Fukuoka City as a Case Study

Fukuoka City itself is divided into many districts, but for the purpose of this paper's focus on clustering, Tenjin, Hakata, Momochi, and Daimyo will be highlighted. First, this section will begin with a little background on Fukuoka City. Fukuoka City as the de facto capital of Kyushu island (one of the four great islands that make up Japan), and one of the ten largest cities in Japan, has always been active in the service sector, with its banking industry and its status as the operational headquarters for Kyushu's economy and society. However, of late, it has been facing a brain drain as talented individuals uproot themselves to migrate to super-mega cities like Tokyo and Osaka in Honshu for employment opportunities and the excitement of heading for the nation's capital city (a process known as jōkyō in Japanese).

Hakata is one of the largest downtown areas in Fukuoka City (population about 1.3 million) and its population continues to decrease. As a result, its sub-district of Nagare is almost on the verge of extinction (White and Satoshi, 1995: unpaginated). Out-migration from Kyushu was substantial between 1955 and 1970 (losses of about 1% of the population per year) and in terms of absolute population figures, Hokkaido-Tohoku and Kyushu, where Fukuoka is located, were losing about 150,000 people per year (Drysdale, 1998: 121). In the 1990s, according to the 1995 Survey on Employment Trends, Northern Kyushu experienced a surplus outflow of residents while Southern Kyushu witnessed a dwindling supply of labor (Yahata, 1997: unpaginated).

The decline of the manufacturing economy in Kyushu has led to an increasing proportion of the higher value-added service economy in advanced countries, especially in sectors such as finance, as well as other knowledge economic sectors based on information flows. In this way, 'Such strategies of urban redevelopment seek to cultivate a symbolic economy based upon activities and products such as finance, investment, information and culture (art, food, fashion, music and tourism)' (Bell and Jayne 2004: 3). Fukuoka, which always had a near monopoly on Kyushu's service economy, is increasingly being challenged by regional centers like Kitakyushu City, Nagasaki and Kumamoto City. They too are trying to capture a slice of the service sector pie to offset the decline of heavy and manufacturing industries.

A citizens' movement supported by researchers, local civil servants, business people, and others in the community in downtown Hakata fully grasps its decline and has been repositioning the city to arrest the brain drain and its loss of economic resources to Tokyo and other cities in Japan (White and Satoshi, 1995: unpaginated). Its main strategy has been to reposition itself as Japan's gateway to Asia to attract East Asian, particularly Chinese, South Korean and ASEAN businesses, to invest in Fukuoka and for the migration of skilled workers to make up for the declining numbers. In Fukuoka City, in respect of land available for residential property, the extent of the decline of land prices has increased (MLIT, 2002: unpaginated). The latest strategy was to pit itself against Tokyo to be Japan's representative in hosting the 2016 Olympics, to raise the city's profile and also remake Fukuoka as a top contender in being a representative metropolis of Japan (Margolis, 2007: unpaginated).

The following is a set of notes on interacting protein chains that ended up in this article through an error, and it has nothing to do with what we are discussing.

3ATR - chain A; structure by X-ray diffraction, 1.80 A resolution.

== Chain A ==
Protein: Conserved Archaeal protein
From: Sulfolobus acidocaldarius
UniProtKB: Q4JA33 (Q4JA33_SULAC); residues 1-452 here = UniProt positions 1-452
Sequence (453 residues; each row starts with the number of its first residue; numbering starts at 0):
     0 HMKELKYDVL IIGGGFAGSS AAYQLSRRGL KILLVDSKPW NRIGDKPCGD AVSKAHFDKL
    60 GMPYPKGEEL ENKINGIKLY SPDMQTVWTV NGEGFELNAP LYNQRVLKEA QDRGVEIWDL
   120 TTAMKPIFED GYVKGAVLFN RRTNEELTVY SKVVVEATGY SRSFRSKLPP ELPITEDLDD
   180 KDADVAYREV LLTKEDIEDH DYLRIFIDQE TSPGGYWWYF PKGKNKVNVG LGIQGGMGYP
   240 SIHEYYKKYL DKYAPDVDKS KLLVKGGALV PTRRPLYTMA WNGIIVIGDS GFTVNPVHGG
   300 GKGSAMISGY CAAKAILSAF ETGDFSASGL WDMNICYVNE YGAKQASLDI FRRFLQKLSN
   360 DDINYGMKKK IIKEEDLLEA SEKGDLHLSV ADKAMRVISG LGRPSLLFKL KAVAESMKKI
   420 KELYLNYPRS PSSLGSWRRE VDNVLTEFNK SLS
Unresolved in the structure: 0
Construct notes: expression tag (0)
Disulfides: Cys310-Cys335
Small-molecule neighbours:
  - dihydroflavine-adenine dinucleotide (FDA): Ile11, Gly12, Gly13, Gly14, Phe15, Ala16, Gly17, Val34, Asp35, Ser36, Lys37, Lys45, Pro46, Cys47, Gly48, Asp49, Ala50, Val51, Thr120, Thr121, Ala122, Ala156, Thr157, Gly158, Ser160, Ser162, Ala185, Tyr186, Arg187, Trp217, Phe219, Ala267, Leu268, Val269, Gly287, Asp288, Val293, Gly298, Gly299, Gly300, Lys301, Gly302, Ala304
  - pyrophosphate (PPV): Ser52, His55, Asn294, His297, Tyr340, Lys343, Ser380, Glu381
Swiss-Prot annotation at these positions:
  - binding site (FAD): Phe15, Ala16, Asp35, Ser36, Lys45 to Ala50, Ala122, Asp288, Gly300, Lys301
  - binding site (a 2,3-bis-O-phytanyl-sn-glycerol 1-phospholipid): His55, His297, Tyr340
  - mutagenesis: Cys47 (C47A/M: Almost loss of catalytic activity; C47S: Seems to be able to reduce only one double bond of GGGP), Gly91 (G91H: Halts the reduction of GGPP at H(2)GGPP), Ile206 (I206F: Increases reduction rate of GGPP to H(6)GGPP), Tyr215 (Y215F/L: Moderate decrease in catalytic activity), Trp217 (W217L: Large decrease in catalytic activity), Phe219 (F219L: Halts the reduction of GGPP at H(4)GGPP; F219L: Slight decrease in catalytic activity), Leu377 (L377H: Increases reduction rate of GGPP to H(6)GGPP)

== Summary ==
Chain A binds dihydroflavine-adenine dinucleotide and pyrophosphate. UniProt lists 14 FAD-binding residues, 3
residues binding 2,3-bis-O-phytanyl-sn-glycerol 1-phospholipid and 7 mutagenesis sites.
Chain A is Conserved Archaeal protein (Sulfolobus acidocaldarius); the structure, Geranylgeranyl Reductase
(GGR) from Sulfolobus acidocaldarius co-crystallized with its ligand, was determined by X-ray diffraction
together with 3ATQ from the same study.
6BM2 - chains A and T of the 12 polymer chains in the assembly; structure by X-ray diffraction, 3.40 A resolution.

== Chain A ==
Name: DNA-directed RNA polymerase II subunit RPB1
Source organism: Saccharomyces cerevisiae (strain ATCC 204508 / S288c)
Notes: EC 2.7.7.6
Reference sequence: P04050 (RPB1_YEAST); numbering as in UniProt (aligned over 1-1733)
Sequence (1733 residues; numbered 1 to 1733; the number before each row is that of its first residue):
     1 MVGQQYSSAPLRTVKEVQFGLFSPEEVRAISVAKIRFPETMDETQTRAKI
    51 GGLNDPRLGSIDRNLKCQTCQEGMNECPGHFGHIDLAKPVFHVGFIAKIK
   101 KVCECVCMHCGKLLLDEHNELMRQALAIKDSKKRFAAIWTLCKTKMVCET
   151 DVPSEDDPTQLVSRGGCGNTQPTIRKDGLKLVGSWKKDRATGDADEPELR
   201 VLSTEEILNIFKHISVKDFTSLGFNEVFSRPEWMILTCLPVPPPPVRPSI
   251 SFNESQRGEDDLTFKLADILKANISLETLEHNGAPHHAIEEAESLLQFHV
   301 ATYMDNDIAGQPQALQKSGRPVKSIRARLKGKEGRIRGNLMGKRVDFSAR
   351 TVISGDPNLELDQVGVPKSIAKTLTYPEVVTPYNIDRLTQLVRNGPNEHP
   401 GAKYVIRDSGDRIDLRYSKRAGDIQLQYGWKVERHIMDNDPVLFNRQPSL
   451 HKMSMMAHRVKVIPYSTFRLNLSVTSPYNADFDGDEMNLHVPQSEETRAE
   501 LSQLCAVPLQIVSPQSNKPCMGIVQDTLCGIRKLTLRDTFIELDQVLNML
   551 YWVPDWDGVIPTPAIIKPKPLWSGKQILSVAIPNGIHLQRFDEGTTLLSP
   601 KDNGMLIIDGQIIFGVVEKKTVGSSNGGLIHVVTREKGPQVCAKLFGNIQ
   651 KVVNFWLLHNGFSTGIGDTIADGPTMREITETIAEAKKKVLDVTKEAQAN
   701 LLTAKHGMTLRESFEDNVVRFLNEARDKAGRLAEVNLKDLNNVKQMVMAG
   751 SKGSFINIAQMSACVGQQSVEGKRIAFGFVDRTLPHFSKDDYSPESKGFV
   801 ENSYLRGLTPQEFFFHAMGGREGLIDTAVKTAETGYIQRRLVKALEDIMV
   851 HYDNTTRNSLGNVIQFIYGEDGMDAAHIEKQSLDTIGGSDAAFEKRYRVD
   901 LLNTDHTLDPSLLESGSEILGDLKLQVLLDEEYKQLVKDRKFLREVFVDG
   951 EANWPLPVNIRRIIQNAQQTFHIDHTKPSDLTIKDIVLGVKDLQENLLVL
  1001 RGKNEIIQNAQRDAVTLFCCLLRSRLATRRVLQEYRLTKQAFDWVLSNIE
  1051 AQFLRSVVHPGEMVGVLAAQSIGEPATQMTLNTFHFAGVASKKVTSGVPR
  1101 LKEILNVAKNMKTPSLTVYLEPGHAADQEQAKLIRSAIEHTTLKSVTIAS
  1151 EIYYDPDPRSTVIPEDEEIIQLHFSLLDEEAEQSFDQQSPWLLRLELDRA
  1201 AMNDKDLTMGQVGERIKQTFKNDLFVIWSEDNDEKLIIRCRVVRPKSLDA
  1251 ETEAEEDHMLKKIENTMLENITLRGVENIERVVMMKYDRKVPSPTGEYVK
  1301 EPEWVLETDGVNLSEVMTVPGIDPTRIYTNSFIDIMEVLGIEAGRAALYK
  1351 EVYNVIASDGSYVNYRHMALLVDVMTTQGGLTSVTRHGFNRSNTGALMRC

Businesses in Fukuoka have been very quick to build on the image of Fukuoka as Japan's gateway to East Asia and, in this respect they are allied with local authorities to make the city a more Asia-friendly place. For example, the city has undertaken work to translate all public street signs into both Korean and Chinese characters and public announcements over the PA system in shopping centers have begun broadcasting in these two languages too. The city also produces city guides in Chinese and Korean languages to assist foreign tourists and consumers as well as professionals who are living and working in Fukuoka. The universities in Fukuoka have also begun attracting greater numbers of foreign students, with Kyushu University as a flagship institution in offering advanced degree courses (LLM) taught entirely in English, something unheard of in the past. Small businesses have also taken up the challenge to integrate more with the neighboring economies.